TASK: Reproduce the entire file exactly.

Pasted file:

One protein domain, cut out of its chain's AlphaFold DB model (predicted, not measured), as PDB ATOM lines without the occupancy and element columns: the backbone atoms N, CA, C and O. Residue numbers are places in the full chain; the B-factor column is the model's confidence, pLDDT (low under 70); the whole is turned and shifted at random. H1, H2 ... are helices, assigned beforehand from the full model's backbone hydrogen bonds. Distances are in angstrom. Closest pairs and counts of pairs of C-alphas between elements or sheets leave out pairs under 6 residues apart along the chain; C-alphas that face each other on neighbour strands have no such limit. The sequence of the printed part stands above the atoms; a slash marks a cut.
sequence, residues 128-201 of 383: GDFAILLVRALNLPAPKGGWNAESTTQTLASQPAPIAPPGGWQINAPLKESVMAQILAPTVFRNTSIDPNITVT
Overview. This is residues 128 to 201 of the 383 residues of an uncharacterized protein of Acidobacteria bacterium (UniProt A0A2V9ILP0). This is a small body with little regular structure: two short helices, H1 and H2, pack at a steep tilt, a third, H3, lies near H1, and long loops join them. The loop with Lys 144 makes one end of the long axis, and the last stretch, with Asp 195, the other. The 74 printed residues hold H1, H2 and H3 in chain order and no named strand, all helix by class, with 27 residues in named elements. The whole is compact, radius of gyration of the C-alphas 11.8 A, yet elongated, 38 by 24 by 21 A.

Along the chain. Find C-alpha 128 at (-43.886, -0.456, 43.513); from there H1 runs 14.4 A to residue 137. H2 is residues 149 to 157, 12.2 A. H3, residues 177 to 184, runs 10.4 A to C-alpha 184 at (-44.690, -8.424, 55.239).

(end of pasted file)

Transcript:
One protein domain, cut out of its chain's AlphaFold DB model (predicted, not measured), as PDB ATOM lines without the occupancy and element columns: the backbone atoms N, CA, C and O. Residue numbers are places in the full chain; the B-factor column is the model's confidence, pLDDT (low under 70); the whole is turned and shifted at random. H1, H2 ... are helices, assigned beforehand from the full model's backbone hydrogen bonds. Distances are in angstrom. Closest pairs and counts of pairs of C-alphas between elements or sheets leave out pairs under 6 residues apart along the chain; C-alphas that face each other on neighbour strands have no such limit. The sequence of the printed part stands above the atoms; a slash marks a cut.
sequence, residues 128-201 of 383: GDFAILLVRALNLPAPKGGWNAESTTQTLASQPAPIAPPGGWQINAPLKESVMAQILAPTVFRNTSIDPNITVT
Overview. This is residues 128 to 201 of the 383 residues of an uncharacterized protein of Acidobacteria bacterium (UniProt A0A2V9ILP0). This is a small body with little regular structure: two short helices, H1 and H2, pack at a steep tilt, a third, H3, lies near H1, and long loops join them. The loop with Lys 144 makes one end of the long axis, and the last stretch, with Asp 195, the other. The 74 printed residues hold H1, H2 and H3 in chain order and no named strand, all helix by class, with 27 residues in named elements. The whole is compact, radius of gyration of the C-alphas 11.8 A, yet elongated, 38 by 24 by 21 A.

Along the chain. Find C-alpha 128 at (-43.886, -0.456, 43.513); from there H1 runs 14.4 A to residue 137. H2 is residues 149 to 157, 12.2 A. H3, residues 177 to 184, runs 10.4 A to C-alpha 184 at (-44.690, -8.424, 55.239).